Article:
Seeing the writing on the wall that a vote in Parliament on Wednesday was likely to block its bid for Sky, News Corp has ‘tried to take the politics out of the bid’ and has unilaterally withdrawn its negotiated commitments to spin-off Sky News and has accepted this will mean a referral to the Competition Commission to reassess whether there are competition and media plurality concerns. Minutes after the withdrawal, Jeremy Hunt, the minister responsible, confirmed in the House the bid would be referred.
He said the Commission will consider the bid taking into account recent developments.
This is exactly what News Corp originally wanted to avoid but now recognises its bid is as toxic for politicians as The News Of The World had become for advertisers. Now it hopes the months that will doubtless elapse before a conclusion along with the reduction in its market share through the closure of the NoW might still see the bid through.
However, this still requires an optimistic view in terms of further revelations, the findings of two inquiries – into phone hacking and police corruption, and that Ofcom won’t decide, in any event, to apply a fit and proper person test.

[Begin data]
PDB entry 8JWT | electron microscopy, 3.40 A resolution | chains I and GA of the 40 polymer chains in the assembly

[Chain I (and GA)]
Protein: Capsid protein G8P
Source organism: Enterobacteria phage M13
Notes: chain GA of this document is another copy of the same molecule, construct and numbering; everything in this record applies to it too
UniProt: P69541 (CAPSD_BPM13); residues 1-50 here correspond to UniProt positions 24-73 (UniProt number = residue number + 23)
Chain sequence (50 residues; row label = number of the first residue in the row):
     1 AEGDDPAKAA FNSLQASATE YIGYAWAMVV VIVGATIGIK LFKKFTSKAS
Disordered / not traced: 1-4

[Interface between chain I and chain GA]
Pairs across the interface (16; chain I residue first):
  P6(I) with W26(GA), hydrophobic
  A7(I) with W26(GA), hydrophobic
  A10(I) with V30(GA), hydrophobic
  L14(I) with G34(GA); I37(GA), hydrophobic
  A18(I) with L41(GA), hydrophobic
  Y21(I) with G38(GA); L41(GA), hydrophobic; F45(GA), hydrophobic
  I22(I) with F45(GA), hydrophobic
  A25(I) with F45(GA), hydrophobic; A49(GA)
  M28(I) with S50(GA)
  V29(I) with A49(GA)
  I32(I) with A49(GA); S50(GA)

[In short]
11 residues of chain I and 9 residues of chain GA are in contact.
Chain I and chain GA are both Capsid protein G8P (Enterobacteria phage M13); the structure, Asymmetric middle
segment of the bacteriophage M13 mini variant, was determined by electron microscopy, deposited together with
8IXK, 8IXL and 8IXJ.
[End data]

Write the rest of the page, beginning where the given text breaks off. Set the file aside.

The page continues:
Culture Secretary Jeremy Hunt had written to Ofcom earlier asking if it has any ‘additional concerns’ on the News/Sky deal as Rupert Murdoch arrives in London to take charge of the phone hacking crisis at News International.
Tellingly, Hunt specifically asked if they believe in the “credibility, sustainability or practicalities of the undertakings offered by News Corporation”. In other words ‘can we trust these people’ in light of what has emerged in the last week.
BSkyB’s shareprice sank 7 per cent to below the 700p value of News Corp’s original bid. The City consensus is that the Government is now desperately seeking any legal and plausible way to stop the deal and that it won’t go ahead in the foreseeable future.
Over the weekend, Ed Miliband, Opposition Leader, said: “…[the Government] has got to understand that when the public have seen the disgusting revelations that we have seen this week, the idea that this organisation, which engaged in these terrible practices, should be allowed to take over BSkyB, to get that 100 per cent stake, without the criminal investigation having been completed and on the basis of assurances from that self-same organisation – frankly that just won’t wash with the public.”
And Conservative Cabinet member Philip Hammond said he was “concerned” by the BSkyB deal, telling Sky News: “I understand people would be very concerned [if the BSkyB takeover went through while criminal investigations were ongoing] and I think many of us would be very concerned.”